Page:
It all starts in the fictional town of Gilbert, Texas, a mostly peaceful place overseen by an Andy Griffith type Sheriff (Thomas Adrian Simpson) with a kind and practical heart. Now, I am not advancing prostitution as a viable career path; nor am I saying that outside of city limits brothels are the kinds of entrepreneurial endeavors society should encourage. I am just recognizing that there was a time not so long ago when women had only two lifestyle choices: wife or whore. And that is what this show is about: the latter women, for whom respectability was not necessarily denied if they comported themselves like ladies. Our small “c” christianity does not permit us to entertain judgment against anyone else.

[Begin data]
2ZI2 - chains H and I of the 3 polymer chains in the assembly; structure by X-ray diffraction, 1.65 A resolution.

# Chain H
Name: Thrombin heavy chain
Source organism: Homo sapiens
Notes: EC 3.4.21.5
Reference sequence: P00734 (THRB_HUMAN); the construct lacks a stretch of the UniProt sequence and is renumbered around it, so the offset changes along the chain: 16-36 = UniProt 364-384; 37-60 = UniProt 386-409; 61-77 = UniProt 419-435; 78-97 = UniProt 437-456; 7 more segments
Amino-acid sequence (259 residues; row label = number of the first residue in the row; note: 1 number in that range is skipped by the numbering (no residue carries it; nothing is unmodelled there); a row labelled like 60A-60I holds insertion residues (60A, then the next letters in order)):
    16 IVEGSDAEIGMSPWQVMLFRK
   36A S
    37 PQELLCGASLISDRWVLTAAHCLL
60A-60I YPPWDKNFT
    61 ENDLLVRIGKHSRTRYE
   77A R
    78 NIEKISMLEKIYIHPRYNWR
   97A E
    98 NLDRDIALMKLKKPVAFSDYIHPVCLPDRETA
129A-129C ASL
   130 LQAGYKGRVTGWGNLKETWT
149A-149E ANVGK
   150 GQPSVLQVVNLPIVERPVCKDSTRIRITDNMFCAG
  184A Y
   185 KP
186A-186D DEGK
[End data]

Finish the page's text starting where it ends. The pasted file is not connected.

Miss Mona (Sherri L. Edelin) runs a fine establishment with clean and healthy ladies and a kind understanding of humanity. She does well by doing good in her mind and her humanity is bolstered by her less than optimal origins. She can afford to be kind. Her ladies are women who choose to be there because that is all life seemingly had to offer them if they were to survive. Second wave feminism didn’t arise from nowhere. Sheriff Ed Earl Dodd (Simpson) acquiesces to the renegade business outside his city limits because it does not create more problems than it solves and he loves Miss Mona, although he never realizes that. Plus, the place has always been there. They are all done in by the loudmouth, sensation seeking Melvin P. Thorpe (Christopher Bloch), a Houston TV newsman looking for a scandal wherever he can conjure one up. The Thorpe character is based on KTRK-TV reporter Marvin Zindler, a man so large in life and his television persona that no amount of overacting can replicate the real thing. The real Zindler’s overarching need for attention and his Jewish religion made for some heady Texas news forty years ago when good-natured Texans everywhere could plausibly deny what wasn’t in their faces every night at 6:00 P.M. In Texas, Zindler was a name synonymous with all of the other great Jewish merchants of the era that established Texas as the most finely dressed state in the union. Marvin Zindler was already known for his name and outrageous family story before he discovered investigative reporting.